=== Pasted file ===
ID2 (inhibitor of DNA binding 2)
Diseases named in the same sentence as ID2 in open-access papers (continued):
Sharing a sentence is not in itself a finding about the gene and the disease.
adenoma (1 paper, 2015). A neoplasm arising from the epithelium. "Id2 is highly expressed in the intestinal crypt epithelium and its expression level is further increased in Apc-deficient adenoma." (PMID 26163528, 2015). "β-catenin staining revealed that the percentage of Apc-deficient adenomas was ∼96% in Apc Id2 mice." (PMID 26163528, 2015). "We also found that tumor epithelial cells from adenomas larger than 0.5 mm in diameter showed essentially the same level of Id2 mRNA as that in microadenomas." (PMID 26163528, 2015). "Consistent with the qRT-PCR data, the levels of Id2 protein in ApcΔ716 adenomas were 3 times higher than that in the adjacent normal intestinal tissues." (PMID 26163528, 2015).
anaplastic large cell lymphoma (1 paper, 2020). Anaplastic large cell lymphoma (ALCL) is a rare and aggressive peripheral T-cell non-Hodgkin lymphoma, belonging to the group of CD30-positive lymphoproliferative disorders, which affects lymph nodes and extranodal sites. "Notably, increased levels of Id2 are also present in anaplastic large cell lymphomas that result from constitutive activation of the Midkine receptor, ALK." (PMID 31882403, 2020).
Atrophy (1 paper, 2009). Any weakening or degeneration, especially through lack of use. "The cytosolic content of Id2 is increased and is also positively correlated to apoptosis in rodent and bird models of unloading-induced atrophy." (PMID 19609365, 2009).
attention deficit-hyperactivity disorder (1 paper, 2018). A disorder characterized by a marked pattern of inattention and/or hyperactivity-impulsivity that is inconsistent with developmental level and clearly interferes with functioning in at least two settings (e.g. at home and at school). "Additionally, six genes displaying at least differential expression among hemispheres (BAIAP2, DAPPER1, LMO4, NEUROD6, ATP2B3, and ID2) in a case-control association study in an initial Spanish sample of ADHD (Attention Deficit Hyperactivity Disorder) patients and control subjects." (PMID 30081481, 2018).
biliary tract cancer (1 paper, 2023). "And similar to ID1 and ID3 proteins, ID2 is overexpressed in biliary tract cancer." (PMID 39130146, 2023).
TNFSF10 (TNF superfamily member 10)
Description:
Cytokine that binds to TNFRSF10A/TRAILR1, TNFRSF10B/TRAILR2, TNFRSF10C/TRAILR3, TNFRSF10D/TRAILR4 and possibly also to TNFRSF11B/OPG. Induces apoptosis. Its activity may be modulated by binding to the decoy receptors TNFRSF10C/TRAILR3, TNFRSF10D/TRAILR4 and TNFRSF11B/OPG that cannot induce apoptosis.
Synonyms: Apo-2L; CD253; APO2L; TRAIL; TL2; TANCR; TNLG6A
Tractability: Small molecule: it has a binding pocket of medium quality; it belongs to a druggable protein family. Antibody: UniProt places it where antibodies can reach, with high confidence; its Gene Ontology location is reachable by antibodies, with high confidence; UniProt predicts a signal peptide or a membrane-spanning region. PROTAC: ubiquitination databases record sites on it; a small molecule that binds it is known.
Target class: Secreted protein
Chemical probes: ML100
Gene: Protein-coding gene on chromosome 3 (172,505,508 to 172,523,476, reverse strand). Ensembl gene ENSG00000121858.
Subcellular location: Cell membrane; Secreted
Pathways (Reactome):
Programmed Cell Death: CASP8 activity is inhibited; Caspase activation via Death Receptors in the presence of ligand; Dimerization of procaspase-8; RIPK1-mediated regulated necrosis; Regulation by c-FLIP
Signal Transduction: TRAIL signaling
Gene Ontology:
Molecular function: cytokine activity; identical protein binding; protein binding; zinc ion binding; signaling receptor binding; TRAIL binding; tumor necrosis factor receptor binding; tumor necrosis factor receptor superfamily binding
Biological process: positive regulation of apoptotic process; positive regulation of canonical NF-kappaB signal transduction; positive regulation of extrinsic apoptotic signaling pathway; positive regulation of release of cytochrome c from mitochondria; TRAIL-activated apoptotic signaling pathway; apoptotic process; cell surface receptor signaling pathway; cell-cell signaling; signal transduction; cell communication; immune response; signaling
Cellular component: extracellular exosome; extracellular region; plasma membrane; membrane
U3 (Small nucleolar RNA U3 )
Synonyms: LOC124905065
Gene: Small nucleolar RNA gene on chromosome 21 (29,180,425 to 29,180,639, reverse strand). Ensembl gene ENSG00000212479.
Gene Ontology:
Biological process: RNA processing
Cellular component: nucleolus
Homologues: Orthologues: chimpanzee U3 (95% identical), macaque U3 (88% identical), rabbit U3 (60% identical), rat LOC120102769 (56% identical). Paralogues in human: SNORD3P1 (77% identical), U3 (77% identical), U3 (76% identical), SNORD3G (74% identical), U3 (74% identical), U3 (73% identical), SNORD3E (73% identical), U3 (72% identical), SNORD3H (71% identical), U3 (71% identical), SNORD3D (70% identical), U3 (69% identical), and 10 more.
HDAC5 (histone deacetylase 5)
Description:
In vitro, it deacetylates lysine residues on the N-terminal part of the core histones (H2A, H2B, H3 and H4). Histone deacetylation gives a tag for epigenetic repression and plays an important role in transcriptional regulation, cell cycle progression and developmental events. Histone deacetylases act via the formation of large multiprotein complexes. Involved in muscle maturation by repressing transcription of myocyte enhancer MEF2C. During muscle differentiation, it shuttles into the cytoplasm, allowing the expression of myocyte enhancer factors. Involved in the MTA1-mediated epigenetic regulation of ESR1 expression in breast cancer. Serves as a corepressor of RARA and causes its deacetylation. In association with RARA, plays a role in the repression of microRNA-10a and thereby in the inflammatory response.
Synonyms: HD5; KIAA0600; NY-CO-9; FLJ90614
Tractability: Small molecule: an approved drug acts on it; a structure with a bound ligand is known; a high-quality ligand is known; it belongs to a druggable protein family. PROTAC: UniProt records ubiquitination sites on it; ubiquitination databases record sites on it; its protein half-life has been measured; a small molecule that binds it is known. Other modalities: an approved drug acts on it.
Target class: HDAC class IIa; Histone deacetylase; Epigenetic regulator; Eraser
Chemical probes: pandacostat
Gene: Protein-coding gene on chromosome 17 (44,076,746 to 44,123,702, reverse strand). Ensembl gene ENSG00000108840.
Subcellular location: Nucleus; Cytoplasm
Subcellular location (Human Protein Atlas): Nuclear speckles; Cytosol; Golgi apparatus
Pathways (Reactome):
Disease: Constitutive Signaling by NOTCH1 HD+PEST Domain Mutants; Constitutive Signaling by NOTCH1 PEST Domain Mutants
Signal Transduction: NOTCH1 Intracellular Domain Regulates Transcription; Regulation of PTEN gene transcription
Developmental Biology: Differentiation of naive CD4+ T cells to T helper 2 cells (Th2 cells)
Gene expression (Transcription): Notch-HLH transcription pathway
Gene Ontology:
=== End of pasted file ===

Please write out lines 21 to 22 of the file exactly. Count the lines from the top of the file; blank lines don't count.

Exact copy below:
Gene Ontology:
Molecular function: cytokine activity; identical protein binding; protein binding; zinc ion binding; signaling receptor binding; TRAIL binding; tumor necrosis factor receptor binding; tumor necrosis factor receptor superfamily binding